ORIGINAL PROCEEDING ON CERTIORARI Mark Terrence Sanchez,
H. Balderas, Attorney General Elizabeth Ann Ashton, Assistant
Attorney General Charles J. Gutierrez, Assistant Attorney
General Santa Fe, NM for Petitioner
Bennett J. Baur, Chief Public Defender Allison H. Jaramillo,
Assistant Appellate Defender Santa Fe, NM for Respondent
K. NAKAMURA, CHIEF JUSTICE.
If a criminal defendant does not expressly state on the
record "I plead guilty," is the guilty plea
enforceable? The Court of Appeals concluded that, where these
words are not spoken, the plea is not enforceable no matter
the circumstances of the plea proceeding, the overall context
of the plea colloquy, or the clarity with which a defendant
otherwise manifests an intent to plead guilty. See State
v. Yancey, 2017-NMCA-090, ¶¶ 1, 16, 37, 406
P.3d 1050. This is incorrect. Whether a plea is knowing and
voluntary must be assessed from the totality of the
circumstances. See United States v. Rollings, 751
F.3d 1183, 1188 (10th Cir. 2014); accord Garcia v.
State, 2010-NMSC-023, ¶ 50, 148 N.M. 414, 237 P.3d
716. No magic words are either required or adequate to
resolve that inquiry. We reverse and remand.
Defendant, Millard Yancey, was charged in several related
cases with fraud, embezzlement, and racketeering. Upon advice
of counsel, he entered into three plea and disposition
agreements. The terms of the pleas were recorded upon the
standardized plea-agreement forms approved by this Court.
Form 9-408 NMRA.
Following Yancey's participation in a plea colloquy at a
change of plea hearing, the district court accepted and
recorded Yancey's guilty pleas. The pleas entered
indicated that no agreement as to sentencing had been reached
and identified only what the maximum possible sentence could
be. A sentencing hearing was conducted a few weeks later, and
Yancey was sentenced in the cases to a total term of
twenty-one years of incarceration. A judgment and sentence
was entered in each case.
filed two post-sentencing motions. One of the motions sought
withdrawal of the guilty pleas as involuntarily and
unknowingly made. In support of this motion, Yancey argued
that he entered into the plea agreements with the
"understanding that the most time he could receive . . .
would be twelve (12) years[.]" The other motion sought
reconsideration of the sentence imposed. As to this motion,
Yancey emphasized that he was seventy-one years old and in
At the hearing on these motions, Yancey acknowledged under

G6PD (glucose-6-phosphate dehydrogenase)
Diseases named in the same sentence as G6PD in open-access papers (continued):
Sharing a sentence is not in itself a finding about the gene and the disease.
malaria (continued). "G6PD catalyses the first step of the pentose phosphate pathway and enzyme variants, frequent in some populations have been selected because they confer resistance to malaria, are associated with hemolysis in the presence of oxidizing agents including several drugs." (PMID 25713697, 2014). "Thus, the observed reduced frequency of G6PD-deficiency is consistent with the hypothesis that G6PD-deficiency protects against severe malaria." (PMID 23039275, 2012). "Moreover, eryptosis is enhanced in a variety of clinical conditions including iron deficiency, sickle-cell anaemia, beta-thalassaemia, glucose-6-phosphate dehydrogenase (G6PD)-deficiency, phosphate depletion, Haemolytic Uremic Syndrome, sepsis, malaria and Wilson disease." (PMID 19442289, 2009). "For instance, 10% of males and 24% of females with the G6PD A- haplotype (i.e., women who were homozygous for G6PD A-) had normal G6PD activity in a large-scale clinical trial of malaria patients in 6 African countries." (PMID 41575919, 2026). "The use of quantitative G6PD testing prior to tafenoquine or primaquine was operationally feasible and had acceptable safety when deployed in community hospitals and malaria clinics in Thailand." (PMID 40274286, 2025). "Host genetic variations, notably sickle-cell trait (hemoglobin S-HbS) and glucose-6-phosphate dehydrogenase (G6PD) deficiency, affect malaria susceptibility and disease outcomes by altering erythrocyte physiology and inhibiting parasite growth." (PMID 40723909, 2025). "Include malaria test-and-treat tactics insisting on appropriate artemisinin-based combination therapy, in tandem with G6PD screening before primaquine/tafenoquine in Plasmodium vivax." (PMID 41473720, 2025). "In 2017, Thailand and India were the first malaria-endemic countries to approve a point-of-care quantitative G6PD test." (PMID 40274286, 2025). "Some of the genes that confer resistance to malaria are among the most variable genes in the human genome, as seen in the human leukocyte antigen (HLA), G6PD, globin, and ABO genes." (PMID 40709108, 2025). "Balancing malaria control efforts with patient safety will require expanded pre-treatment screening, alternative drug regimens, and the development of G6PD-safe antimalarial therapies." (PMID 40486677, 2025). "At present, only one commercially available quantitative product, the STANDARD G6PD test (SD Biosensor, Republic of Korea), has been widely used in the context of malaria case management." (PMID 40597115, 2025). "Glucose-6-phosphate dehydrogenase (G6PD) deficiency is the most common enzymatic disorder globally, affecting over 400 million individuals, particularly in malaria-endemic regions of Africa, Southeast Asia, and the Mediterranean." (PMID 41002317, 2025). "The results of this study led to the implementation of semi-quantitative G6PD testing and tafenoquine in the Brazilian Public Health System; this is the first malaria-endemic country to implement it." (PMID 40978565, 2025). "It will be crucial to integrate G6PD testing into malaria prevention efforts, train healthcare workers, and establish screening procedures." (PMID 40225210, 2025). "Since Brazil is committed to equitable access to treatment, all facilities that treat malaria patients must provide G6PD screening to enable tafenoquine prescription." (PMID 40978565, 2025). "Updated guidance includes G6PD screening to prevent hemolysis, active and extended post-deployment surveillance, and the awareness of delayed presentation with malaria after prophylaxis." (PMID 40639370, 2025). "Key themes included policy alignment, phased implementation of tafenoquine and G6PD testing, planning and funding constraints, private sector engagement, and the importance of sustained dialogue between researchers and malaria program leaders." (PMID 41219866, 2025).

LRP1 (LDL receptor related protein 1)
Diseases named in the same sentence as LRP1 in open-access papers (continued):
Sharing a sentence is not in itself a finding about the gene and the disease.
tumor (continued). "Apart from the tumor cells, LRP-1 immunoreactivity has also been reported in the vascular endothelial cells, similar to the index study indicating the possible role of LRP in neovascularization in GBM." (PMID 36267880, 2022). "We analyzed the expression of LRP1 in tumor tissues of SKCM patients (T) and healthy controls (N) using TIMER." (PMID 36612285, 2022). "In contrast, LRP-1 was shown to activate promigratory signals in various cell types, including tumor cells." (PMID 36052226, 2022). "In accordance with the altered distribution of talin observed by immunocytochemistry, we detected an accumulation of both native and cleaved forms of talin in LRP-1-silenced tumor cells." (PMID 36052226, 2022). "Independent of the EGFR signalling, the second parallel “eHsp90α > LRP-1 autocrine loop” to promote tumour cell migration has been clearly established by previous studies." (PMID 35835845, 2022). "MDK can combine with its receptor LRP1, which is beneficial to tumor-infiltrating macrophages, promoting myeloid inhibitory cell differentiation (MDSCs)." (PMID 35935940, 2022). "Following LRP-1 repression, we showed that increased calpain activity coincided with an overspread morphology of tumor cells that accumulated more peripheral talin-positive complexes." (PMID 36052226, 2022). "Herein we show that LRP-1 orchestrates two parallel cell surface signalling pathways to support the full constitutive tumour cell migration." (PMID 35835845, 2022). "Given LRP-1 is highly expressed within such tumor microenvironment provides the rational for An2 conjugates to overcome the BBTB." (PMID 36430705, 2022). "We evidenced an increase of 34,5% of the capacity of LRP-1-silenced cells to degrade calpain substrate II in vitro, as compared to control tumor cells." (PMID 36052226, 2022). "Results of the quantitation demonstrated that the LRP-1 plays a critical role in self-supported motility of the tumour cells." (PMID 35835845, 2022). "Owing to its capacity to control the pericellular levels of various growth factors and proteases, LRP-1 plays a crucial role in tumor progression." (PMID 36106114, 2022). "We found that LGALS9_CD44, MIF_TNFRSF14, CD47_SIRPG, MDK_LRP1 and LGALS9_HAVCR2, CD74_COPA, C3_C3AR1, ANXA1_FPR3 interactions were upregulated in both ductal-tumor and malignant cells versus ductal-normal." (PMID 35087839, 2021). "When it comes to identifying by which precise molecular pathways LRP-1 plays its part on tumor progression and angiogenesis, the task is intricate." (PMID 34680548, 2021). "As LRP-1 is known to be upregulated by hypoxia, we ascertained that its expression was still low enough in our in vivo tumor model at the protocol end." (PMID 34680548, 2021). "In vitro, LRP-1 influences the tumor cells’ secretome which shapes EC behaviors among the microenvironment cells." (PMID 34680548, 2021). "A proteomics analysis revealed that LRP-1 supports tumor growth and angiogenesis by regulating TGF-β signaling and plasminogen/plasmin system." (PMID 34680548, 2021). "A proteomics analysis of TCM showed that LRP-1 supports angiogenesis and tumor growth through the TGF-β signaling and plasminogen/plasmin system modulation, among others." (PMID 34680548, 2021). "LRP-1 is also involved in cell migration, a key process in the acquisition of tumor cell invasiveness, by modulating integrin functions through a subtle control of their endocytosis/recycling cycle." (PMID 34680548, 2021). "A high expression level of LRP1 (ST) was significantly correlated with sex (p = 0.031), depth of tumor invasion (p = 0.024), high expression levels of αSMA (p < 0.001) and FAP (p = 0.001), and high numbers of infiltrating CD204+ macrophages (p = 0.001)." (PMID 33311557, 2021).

oath that he did previously: admit that there was a factual
basis for the pleas; receive information about his total
exposure to incarceration if he pleaded guilty; and enter
into the guilty pleas in open court. Despite these
concessions, Yancey nevertheless emphasized that he "did
not fully understand the elements of the charges that were
being made against [him]."
The district court denied Yancey's post-sentencing
motions and left the sentences intact. Yancey appealed.
The Court of Appeals, in a divided opinion, reversed and
ordered the district court to vacate the sentences.
Yancey, 2017-NMCA-090, ¶ 38. The majority
declined to address the arguments Yancey raised in support of
his position that the district court erred in declining to
allow him to withdraw his plea. Id. ¶¶
15-16. Rather, the majority focused its attention on an issue
Yancey did not raise and which the majority characterized as
"more fundamental and serious." Id. ¶
According to the majority, "a glaring omission" had
occurred: Yancey "never was asked to, nor did he ever,
expressly plead guilty in open court to any crime on the
record." Id. In other words, he never said
"I plead guilty," or some similar words expressly
acknowledging his guilt. This purported defect, the majority
held, was dispositive. Id. It rendered Yancey's
guilty pleas constitutionally invalid because, according to
the majority, it is "a constitutional requirement that
[a] defendant must actually admit he is guilty in open court
on the record . . . ." Id. ¶ 23. This is
necessary, they explained, because a plea "entails a
decision of whether to exercise or waive basic constitutional
trial rights." Id.
The State filed a petition for writ of certiorari which we
granted. Our ...